April 5, 2019

Dear Drama Observers,

Drama People are head-scratchers. That is, they confuse us in two big ways.

First, we struggle to understand them and make sense of their beguiling ways. They leave us wondering, “Why would he do that?” or “What’s wrong with her, anyway?” Second, even when we sort of figure them out, the more difficult-to-answer question is often, “So, what do we do with them?” You can’t reason with unreasonable people, so if reasoning won’t work, what do you do?

I spend a lot of time in my office helping clients come up with answers to that second question. Sometimes, active resistance is the way to go. At other times, we may determine that, all things considered, the best response is no response.

One client came in complaining that her mother, who lived several states away, would call her daily and inquire, “What are you doing today?” My client, who was in her forties, would explain her itinerary which would then trigger her mom’s unsolicited critique, i.e. “Why are you doing that?” or “Wouldn’t it be better if you did such and such?” This would enrage my client who would then retort, “Mom, I’m a grown up. Stop telling me what to do.” And then later that week, a blow-by-blow description of the ensuing verbal fist fight would be recounted to me.

My client had tried the reasoning approach–you know, explaining to Mom why she’s thoroughly capable of making her own decisions, how it feels intrusive for her to be offering unsolicited opinions, and all that. She had tried setting boundaries, but the boundaries she tried never worked.

So, here’s what we came up with:

Whenever your mom tries to orchestrate your existence, thank her for her input, politely exit the phone conversation, and then… do whatever you want to do. That way, she’s not in control of your life. But if you try to reason with her, the reasoning fails, and your colon gets tied up in knots for the rest of the day, then she’s in control.

In this particular situation, we figured out, her best response was no response.

That’s an example from the world of personal relationships, but let me give you one from culture. I thought about this recently while reading Jon Meacham’s new book, The Soul of America. I’ll give you the Cliff’s Notes version:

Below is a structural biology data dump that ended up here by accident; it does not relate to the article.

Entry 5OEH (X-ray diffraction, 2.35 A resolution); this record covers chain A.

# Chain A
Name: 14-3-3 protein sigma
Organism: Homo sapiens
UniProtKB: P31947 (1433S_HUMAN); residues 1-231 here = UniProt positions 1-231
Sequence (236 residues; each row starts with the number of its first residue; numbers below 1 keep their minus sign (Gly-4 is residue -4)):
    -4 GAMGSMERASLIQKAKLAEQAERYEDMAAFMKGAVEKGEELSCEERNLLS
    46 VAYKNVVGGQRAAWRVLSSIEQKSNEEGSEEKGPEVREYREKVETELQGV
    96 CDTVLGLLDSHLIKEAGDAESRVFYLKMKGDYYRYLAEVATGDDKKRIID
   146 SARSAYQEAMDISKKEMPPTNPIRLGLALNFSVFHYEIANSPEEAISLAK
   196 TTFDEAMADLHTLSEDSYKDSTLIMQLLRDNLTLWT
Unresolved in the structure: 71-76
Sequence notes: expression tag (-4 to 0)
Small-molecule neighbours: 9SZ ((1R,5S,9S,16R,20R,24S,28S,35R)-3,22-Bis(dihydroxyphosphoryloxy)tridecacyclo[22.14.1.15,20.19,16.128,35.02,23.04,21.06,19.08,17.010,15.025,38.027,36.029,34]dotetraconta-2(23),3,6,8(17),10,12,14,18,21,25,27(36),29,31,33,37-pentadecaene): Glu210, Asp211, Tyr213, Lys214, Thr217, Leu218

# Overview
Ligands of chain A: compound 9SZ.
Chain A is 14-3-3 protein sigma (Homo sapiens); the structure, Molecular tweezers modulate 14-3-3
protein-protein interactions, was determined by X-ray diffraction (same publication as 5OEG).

In the early days of the Cold War, Senator Joseph McCarthy exploited actual threats posed by the Soviet Union for his own self aggrandizing purposes and became a bigger-than-life actor on the stage of an American drama that occupied much of the early 1950’s.

Nobody knew quite what to do with McCarthy. If you opposed him, he’d trash you unmercifully. Maine Senator Margaret Chase Smith, along with six fellow Republican senators, once denounced McCarthy from the Senate floor. McCarthy’s sophomoric disparagement of them as “Snow White and the Six Dwarfs” was splashed across the next day’s newspaper headlines and was widely reported in the new medium of the day, television.

But if you didn’t oppose him, he’d exploit the lack of resistance for his own selfish, sinister purposes. He couldn’t be reasoned with because reasonable arguments were of no relevance to him. His only interest, we now know, was dominating the center stage of American life.

It’s not that everything McCarthy said was bogus—the threats were real. But as journalist David French once noted, “Bad people can discredit good causes.” So, what to do?

When Dwight D. Eisenhower became president in 1953, he employed a best-response-is-no-response approach to McCarthy. Regarding this, Meacham notes:

“Nothing will be so effective in combating his particular kind of troublemaking as to ignore him,” the new president wrote in 1953. “This he cannot stand.” The strategy was less dramatic and less heroic than one could have hoped for from Eisenhower, but it was his strategy. And he stuck to it. “I had made up my mind how I was going to handle McCarthy,” Eisenhower recalled. “This was to ignore him. I would give him no satisfaction. I would never defend anything. I don’t care what he called me or mentioned or put in the papers. I’d just ignore him.”

“Getting in the gutter with McCarthy,” a phrase Eisenhower often used, would be counterproductive. “I would not have you believe I have acquiesced in or approved of the methods he uses,” Eisenhower wrote. “I despise them. But I am quite sure that the people who want me to stand up and publicly label McCarthy with derogatory titles are mistaken.” Still, he did speak out occasionally.

I suspect Eisenhower discerned that McCarthy needed attention like the rest of us need air, and that ignoring him would cut off his air supply. And that it did.

In 1954, McCarthy was censured by the full Senate, and his political career was irrevocably tarnished. In 1957, he died a premature death at the age of 48 from medical problems exacerbated by years of excessive alcohol abuse. Meacham quotes the Louisville Courier Journal which opined:

“There is an element of almost classical tragedy in the life and death of Joseph McCarthy. His rise to fame had the sudden, spectacular violence of a rocket splitting the night sky with brilliance. With equal speed, the glare faded and the spent stick came racing downward. Now it has struck earth. McCarthy, the meteoric, the defiant, the proud, is now dead. In the classic form, true tragedy derives from a man of great qualities who is destroyed by one fatal flaw of character. It would be hard to make a case for greatness in the Senator from Wisconsin.”

Dramas sometimes need to be actively resisted. But at other times, the best response is no response.

Till next week.

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